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Experiencing The Pure Mind

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  • GraceWatcher@aol.com
    While journeying from the state of a troubled and weak mind to an all-pervading silence we have to clear many a mental cobweb. Troubled sometimes by a
    Message 1 of 1 , May 5, 2007
      While journeying from the state of a troubled and weak mind to an all-pervading silence we have to clear many a mental cobweb. Troubled sometimes by a plethora of thoughts, even after earnest effort, some would ask Ramana in despair whether at all it is possible to break the thought-barrier. I would encourage saying 'Yes. Many have done so because they believed they could. Why not you?' Again there is the danger of listlessness at the seeming lack of progress - yet another facet of the mind's weakness. 

      When some one talked of the need for years of practice, there is no question of time. Prevent this thought, this very moment'. When doubt and despair dominate, the strengthening remembrance of the inherent peace and quietness of the mind is the best antidote.

      There are periods during practice when the mind is quiet and undisturbed by thought. This quietness is of course very pleasant and enjoyable, but it is also the time for greater vigilance. For, one could well be misled by this stilling of thought and assume that the mind has come under control. Actually it is more in the nature of a lull before a storm. The latent tendencies which give rise to thoughts have not yet been eradicated at this stage. They are only asleep and would be back to frenzy the mind.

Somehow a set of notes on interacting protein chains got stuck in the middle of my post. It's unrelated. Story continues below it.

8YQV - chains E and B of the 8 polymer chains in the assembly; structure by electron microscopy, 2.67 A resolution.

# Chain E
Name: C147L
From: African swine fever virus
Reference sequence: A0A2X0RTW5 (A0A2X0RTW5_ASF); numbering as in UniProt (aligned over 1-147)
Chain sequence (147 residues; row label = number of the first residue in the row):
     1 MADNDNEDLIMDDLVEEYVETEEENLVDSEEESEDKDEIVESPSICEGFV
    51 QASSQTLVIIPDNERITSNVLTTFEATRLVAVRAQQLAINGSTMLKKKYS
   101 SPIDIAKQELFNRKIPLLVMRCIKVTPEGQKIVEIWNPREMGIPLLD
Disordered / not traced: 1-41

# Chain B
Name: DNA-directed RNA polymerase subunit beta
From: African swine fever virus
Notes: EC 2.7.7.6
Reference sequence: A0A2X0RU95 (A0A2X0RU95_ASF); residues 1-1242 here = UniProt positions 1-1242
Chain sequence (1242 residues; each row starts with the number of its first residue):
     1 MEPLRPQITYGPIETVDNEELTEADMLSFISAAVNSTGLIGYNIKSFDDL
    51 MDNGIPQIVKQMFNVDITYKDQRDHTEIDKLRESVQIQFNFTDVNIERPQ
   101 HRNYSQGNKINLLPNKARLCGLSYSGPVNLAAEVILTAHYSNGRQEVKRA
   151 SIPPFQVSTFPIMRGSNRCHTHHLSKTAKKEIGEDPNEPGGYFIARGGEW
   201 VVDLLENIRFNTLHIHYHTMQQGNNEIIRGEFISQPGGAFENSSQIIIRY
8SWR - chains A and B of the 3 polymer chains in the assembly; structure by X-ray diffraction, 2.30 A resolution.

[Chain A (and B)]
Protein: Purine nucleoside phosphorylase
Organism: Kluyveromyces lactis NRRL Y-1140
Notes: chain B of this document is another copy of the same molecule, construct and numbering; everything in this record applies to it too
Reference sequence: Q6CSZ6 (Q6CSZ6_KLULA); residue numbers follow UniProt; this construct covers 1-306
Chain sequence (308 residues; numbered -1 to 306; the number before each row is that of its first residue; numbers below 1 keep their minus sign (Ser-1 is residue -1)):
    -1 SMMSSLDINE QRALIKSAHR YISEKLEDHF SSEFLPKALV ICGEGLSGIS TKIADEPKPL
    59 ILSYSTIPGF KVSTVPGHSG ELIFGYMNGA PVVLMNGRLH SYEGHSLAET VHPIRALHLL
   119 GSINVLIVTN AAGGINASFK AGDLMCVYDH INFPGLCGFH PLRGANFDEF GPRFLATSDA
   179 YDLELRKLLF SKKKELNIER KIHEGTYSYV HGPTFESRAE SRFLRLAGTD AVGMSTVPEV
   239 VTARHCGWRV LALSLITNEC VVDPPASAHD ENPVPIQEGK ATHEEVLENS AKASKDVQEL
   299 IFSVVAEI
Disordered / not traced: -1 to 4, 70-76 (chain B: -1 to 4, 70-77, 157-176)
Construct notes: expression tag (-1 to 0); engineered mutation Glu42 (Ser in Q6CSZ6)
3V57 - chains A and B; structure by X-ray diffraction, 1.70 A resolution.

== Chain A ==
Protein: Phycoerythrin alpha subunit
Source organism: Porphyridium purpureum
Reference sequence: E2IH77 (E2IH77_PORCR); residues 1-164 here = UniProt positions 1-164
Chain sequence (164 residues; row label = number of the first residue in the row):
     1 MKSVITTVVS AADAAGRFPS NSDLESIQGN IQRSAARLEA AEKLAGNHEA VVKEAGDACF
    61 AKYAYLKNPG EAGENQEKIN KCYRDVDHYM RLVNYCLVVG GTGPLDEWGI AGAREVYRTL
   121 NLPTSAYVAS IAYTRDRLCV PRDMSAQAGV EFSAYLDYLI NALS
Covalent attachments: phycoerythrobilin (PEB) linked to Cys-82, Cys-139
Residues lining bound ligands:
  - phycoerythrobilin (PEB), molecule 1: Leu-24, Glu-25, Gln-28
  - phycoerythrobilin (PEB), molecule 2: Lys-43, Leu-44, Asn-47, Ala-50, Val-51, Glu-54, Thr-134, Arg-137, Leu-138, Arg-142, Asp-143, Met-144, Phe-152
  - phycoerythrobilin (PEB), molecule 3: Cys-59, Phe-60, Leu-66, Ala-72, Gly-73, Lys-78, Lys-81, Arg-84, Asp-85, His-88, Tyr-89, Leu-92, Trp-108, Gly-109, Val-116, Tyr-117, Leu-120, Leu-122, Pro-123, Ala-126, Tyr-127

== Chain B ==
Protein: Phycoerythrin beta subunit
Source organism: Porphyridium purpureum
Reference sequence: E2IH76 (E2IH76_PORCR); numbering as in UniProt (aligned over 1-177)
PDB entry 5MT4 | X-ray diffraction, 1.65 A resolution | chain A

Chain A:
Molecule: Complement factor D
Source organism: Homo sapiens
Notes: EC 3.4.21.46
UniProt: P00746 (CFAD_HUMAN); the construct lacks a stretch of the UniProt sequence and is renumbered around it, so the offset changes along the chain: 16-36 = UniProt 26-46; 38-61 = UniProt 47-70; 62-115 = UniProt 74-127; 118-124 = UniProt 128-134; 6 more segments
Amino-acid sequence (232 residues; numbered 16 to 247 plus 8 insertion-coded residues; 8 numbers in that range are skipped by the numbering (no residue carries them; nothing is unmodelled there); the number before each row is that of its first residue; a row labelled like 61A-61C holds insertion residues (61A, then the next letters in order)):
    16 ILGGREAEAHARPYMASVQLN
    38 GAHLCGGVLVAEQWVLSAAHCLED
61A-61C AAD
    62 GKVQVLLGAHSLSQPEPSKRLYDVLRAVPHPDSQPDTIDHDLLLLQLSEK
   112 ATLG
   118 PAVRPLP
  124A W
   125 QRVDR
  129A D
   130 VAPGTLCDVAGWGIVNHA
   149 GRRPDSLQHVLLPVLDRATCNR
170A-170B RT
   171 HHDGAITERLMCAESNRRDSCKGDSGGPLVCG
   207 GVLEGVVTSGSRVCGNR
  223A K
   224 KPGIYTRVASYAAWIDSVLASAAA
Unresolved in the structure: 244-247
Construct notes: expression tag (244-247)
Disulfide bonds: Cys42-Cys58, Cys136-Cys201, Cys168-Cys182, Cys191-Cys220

The temporary thought subsidence, even assuming that it lasts for a thousand years, would really be of no avail because one has not yet reached the mind's source. This apart, essentially the mere absence of thoughts is only negative and cannot be equated to a permanent freedom from the back and forth movement of the mind. 

      I would therefore advise that one should 'revive consciousness and reactivate the mind. This is to be done by enquiring within as to who is experiencing this stillness? Such questioning has the double advantage of not only preventing the intrusion of thoughts but also helps in keeping the thinker wide aware for continuing the self-enquiry.

      In fact it is so important to get past this 'false quietude that whenever I have noticed an earnest seeker falling off to sleep while meditating, I would advise a companion to 'take him out to the woods or for a walk along the lake.' Here it is important to remember that the waking state is the only available time for effective pursuit of self-enquiry and should not be frittered away particularly under the false belief that one is meditating and progressing.
      I would also point out the dangers of the practices which lead to the stupefaction of the mind. Certain techniques of meditation like seeing the light between the eye-brows, fixing the attention between eye-brows and so on, dazzle the mind and silence it. I specially advised an early and long standing seeker, Echammal, to give up such a practice as it is important to be wide awake throughout one's meditation. Anything which dullens the mind that needs to be sharp and alert is a set-back to be warded off with intelligence.